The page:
A member of the Zerzevan Castle excavation and restoration team looks into a microscope while studying a coin found at the archaeological site.
/ Alice Martins for NPR
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Alice Martins for NPR
A member of the Zerzevan Castle excavation and restoration team looks into a microscope while studying a coin found at the archaeological site.
A bronze baptismal bucket found at the Zerzevan Castle site, currently on display at the Archaeology Museum of Diyarbakir.
/ Alice Martins for NPR
/
Alice Martins for NPR
A bronze baptismal bucket found at the Zerzevan Castle site, currently on display at the Archaeology Museum of Diyarbakir.

Coskun and his team have unearthed objects including a beautifully preserved and ornately decorated Roman-era bronze baptismal bucket and an Assyrian-era stamp, a kind of official seal carved into rock, that could date back some 3,000 years.

"The digging we're doing inside the castle walls is 57,000 square meters [68,171 square yards]," he says. "It's a huge area. And outside of it...is (something) like 10 million square meters [3.86 square miles]."

Coskun believes some 1,500 people, both military and civilian, lived here during times of peace. In wartime, he says, it's likely that some 10,000 people from the surrounding area came here to seek shelter.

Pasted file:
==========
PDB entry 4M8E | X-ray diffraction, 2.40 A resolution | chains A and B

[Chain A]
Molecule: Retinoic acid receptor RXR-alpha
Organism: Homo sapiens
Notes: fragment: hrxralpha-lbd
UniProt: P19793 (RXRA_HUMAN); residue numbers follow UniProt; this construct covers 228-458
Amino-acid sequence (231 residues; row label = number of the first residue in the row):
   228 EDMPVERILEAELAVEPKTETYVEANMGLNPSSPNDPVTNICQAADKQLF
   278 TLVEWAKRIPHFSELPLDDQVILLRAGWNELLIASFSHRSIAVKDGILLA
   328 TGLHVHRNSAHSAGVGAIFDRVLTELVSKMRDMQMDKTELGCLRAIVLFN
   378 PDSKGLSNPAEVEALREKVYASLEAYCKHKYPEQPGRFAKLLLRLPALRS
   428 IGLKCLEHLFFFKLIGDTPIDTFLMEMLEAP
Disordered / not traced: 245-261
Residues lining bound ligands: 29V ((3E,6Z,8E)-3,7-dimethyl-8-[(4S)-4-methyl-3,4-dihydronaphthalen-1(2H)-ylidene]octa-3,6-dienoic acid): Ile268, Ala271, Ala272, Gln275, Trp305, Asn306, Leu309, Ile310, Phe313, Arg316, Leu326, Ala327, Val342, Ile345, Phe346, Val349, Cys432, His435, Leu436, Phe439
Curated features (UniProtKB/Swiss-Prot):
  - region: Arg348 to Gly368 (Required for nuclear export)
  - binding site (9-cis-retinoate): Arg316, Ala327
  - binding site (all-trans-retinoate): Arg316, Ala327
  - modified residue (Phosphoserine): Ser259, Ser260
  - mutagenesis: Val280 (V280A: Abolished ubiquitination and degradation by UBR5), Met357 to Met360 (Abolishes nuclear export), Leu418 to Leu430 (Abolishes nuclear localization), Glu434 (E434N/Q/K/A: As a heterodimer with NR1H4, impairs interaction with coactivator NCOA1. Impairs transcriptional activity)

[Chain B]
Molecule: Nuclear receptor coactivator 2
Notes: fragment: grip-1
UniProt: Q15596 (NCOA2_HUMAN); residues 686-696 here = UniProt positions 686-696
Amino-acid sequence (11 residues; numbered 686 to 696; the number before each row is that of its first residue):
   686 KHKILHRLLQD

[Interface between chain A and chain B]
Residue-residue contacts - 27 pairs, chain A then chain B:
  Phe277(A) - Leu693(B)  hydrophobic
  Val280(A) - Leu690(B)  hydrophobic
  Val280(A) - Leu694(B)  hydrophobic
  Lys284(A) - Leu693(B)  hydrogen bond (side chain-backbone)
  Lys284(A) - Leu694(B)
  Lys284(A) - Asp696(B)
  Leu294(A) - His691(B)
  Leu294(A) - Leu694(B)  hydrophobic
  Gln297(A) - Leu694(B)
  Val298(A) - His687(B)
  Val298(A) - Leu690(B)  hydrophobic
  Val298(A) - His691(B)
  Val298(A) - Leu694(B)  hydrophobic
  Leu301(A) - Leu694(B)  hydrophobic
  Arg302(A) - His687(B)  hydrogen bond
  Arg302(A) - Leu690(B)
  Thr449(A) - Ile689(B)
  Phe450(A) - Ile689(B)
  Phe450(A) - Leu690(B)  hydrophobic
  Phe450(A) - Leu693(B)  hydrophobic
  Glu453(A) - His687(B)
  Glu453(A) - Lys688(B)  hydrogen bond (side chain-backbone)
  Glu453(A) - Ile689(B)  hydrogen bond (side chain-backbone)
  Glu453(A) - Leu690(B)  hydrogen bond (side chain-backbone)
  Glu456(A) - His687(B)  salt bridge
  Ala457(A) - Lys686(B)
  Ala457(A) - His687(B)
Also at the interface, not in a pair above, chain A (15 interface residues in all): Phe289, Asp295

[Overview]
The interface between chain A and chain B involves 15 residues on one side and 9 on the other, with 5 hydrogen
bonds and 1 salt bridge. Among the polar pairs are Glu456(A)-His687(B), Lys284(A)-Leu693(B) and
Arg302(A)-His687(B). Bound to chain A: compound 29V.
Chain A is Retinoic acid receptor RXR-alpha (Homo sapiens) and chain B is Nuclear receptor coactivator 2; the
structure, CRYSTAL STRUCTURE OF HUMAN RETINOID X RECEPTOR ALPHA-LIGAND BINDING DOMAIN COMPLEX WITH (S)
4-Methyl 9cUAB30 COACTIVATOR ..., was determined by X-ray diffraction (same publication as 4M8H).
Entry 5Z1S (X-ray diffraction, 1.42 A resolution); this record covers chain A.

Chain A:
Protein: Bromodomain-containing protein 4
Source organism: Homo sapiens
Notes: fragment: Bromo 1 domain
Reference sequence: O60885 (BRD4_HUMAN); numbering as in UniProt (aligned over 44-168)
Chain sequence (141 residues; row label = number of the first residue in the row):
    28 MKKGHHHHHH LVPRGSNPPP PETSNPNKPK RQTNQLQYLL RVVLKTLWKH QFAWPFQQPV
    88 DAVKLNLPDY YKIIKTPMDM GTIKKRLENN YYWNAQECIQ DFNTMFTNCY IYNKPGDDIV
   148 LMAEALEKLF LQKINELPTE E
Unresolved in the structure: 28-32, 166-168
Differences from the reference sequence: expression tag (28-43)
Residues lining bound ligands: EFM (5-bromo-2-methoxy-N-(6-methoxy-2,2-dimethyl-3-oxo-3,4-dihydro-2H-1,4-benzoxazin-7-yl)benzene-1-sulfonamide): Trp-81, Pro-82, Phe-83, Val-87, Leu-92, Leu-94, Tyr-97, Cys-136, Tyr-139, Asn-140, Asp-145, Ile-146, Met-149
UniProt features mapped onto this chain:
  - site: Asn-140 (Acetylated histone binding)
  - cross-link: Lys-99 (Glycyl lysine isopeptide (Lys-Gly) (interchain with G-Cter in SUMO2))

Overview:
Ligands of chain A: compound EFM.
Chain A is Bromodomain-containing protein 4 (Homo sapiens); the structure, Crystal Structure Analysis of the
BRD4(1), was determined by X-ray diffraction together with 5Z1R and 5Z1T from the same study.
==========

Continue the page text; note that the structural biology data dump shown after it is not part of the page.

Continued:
An inscription seen at the entrance of the Mithras temple which remains undeciphered.
/ Alice Martins for NPR
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Alice Martins for NPR
An inscription seen at the entrance of the Mithras temple which remains undeciphered.
Ruins of the church seen from the south tower.
/ Alice Martins for NPR
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Alice Martins for NPR
Ruins of the church seen from the south tower.

That, he says, may help explain the expansive underground living areas. So far, he says they've excavated six residential complexes inside the castle walls, and there are 99 more still below the surface.

That's just one reason Coskun says this site has the potential to change modern understanding of this part of the world and its archaeological and architectural history.

"It's totally open to new discoveries, that's for sure," he says. "We don't know what else we'll find. We've only dug around 10% of the area on the surface within the castle walls. And beyond the castle walls," he adds, "you see more living areas, the canal, a necropolis where the leading families buried their dead, and ceremonial areas. So, there will be more to come."

Excavations, he says, could continue for another 30 years.

Copyright 2023 NPR. To see more, visit https://www.npr.org.

The entrance to the Mithras temple seen from inside.
/ Alice Martins for NPR
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Alice Martins for NPR
The entrance to the Mithras temple seen from inside.

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Peter Kenyon is NPR's international correspondent based in Istanbul, Turkey.
Gokce Saracoglu